290 U.S. 158 (1933), Johnson Oil Refining Co. v. Oklahoma ex Rel. Mitchell

Citation:290 U.S. 158, 54 S.Ct. 152, 78 L.Ed. 238
Party Name:Johnson Oil Refining Co. v. Oklahoma ex Rel. Mitchell
Case Date:December 04, 1933
Court:United States Supreme Court
 
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290 U.S. 158 (1933)

54 S.Ct. 152, 78 L.Ed. 238

Johnson Oil Refining Co.

v.

Oklahoma ex Rel. Mitchell

United States Supreme Court

Dec. 4, 1933

[54 S.Ct. 152] APPEALS FROM THE SUPREME COURT OF OKLAHOMA

Syllabus

An Illinois corporation owned a fleet of tank cars used mainly in transporting oil from its refinery in Oklahoma for delivery in other states. Upon making such deliveries, the cars usually would be returned to this refinery pursuant to directions accompanying them on their outward trips. The refinery had trackage for a small part of all the cars and facilities for making minor repairs upon them, but the cars were almost continuously in movement, and each, on the average, was out of Oklahoma from twenty to twenty-nine days each month.

Held:

1. That while the cars had acquired a situs outside of Illinois, the domicile of their owner, for the purpose of state taxation, the mere fact that the refinery where they were loaded and reloaded was in Oklahoma did not fix the situs of the entire fleet in that state. P. 161.

2. Jurisdiction of Oklahoma to tax such property must be determined on a basis consistent with the like jurisdiction of the other states in which the property was habitually employed. P. 162.

3. Oklahoma's share for taxation could be determined by taking the number of cars which on the average were found to be physically present there. P. 163.

162 Okla. 185, 19 P.2d 168, reversed

Appeals from judgments of the Supreme Court of Oklahoma sustaining property taxes on railway tank cars. The proceedings were by appeal, through intermediate courts, from the action of the taxing authorities.

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HUGHES, J., lead opinion

MR. CHIEF JUSTICE HUGHES delivered the opinion of the Court.

These cases present the question of the validity of property taxes laid in Pawnee County, Oklahoma, under the state statute, upon the entire fleet of appellant's tank cars. The challenge in each case was under the due process clause of the Fourteenth Amendment of the Federal Constitution upon the ground that the cars did not have their situs within the state, and hence that the state had no jurisdiction to tax them. The taxes in Nos. 22 and 23 were on 380 cars for the years 1925 to 1928; in No. 24, on 381 cars for the year 1931. The assessments in Nos. 22 and 23 were made by the county treasurer and upheld by the county court. In No. 24, the assessment was made by the local board of equalization and was reduced by the district court of the county to an assessment [54 S.Ct. 153] on 64 cars, which that court held to be the average number present in the county on any one day during the year. The three cases (with a fourth, which is not before us, from another county) were consolidated for hearing on appeal in the Supreme Court of Oklahoma. That court sustained the assessments on the entire fleet of cars, thus affirming the judgment of the county court and reversing the judgment of the district court. 162 Okl. 185, 19 P.2d 168. The cases come here on appeal.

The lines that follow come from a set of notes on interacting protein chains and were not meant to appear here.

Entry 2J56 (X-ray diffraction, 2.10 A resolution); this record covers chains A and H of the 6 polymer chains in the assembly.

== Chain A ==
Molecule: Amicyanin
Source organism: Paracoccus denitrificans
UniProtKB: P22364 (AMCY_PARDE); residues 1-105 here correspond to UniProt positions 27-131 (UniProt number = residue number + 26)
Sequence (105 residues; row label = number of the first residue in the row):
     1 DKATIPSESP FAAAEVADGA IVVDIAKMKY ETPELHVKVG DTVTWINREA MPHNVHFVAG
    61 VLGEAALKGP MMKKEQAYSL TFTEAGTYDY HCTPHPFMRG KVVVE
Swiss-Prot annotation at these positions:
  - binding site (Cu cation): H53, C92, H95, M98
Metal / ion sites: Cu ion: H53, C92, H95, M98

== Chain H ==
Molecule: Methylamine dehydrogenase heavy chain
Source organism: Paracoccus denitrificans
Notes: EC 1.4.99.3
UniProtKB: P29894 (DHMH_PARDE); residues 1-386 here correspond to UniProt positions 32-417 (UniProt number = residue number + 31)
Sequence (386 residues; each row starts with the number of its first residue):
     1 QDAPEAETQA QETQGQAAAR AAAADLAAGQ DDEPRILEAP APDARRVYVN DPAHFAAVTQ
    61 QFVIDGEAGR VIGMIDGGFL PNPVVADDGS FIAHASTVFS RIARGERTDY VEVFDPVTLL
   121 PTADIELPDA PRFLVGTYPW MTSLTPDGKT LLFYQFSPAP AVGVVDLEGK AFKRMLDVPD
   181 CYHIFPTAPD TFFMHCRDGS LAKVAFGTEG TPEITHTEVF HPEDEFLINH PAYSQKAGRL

Appellant, Johnson Oil Refining Company, is an Illinois corporation having its principal office in Chicago, and its refinery at Cleveland in Pawnee County, Oklahoma. The Supreme Court of the state reached the conclusion that all the cars had their "taxable situs" at the latter place. As the asserted federal right turns upon the determination of the question of situs, it is our province to analyze

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the facts in order to apply the law, and thus to ascertain whether the conclusion of the state court has adequate support in the evidence. Beidler v. South Carolina Tax Comm'n, 282 U.S. 1, 8. *

The essential facts are not in dispute. The tank cars are operated in transporting refined products from appellant's factory at Cleveland, Oklahoma, to various points of delivery throughout a large part of the United states. They are almost exclusively engaged in interstate commerce. They are very infrequently used in connection with an oil plant appellant owns in Illinois. They are sometimes loaded at refineries located in states other than Oklahoma. The cars are stenciled "When empty return to Johnson Oil Refining Company, Cleveland, Oklahoma," or "Johnson Refining Company, Cleveland, Oklahoma," and with each shipment go instructions to return the car to Cleveland. The cars are thus billed back to Cleveland unless ordered to another point. At that place,...

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